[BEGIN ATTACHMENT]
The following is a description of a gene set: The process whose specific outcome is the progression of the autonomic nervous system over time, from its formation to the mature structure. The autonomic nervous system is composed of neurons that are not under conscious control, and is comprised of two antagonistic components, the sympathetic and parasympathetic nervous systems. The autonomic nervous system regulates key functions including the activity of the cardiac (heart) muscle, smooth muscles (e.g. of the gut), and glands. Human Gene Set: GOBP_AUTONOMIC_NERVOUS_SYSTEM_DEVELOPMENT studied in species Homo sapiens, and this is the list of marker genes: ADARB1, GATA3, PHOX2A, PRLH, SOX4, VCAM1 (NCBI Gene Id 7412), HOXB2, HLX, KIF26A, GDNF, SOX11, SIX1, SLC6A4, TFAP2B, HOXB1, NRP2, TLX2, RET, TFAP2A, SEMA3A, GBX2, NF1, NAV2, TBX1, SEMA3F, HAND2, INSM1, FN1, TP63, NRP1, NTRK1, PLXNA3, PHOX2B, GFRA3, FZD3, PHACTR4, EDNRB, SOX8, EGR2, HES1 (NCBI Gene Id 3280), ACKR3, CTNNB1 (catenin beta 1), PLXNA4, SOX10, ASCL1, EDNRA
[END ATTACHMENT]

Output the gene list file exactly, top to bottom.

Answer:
The following is a description of a gene set: The process whose specific outcome is the progression of the autonomic nervous system over time, from its formation to the mature structure. The autonomic nervous system is composed of neurons that are not under conscious control, and is comprised of two antagonistic components, the sympathetic and parasympathetic nervous systems. The autonomic nervous system regulates key functions including the activity of the cardiac (heart) muscle, smooth muscles (e.g. of the gut), and glands. Human Gene Set: GOBP_AUTONOMIC_NERVOUS_SYSTEM_DEVELOPMENT studied in species Homo sapiens, and this is the list of marker genes: ADARB1, GATA3, PHOX2A, PRLH, SOX4, VCAM1 (NCBI Gene Id 7412), HOXB2, HLX, KIF26A, GDNF, SOX11, SIX1, SLC6A4, TFAP2B, HOXB1, NRP2, TLX2, RET, TFAP2A, SEMA3A, GBX2, NF1, NAV2, TBX1, SEMA3F, HAND2, INSM1, FN1, TP63, NRP1, NTRK1, PLXNA3, PHOX2B, GFRA3, FZD3, PHACTR4, EDNRB, SOX8, EGR2, HES1 (NCBI Gene Id 3280), ACKR3, CTNNB1 (catenin beta 1), PLXNA4, SOX10, ASCL1, EDNRA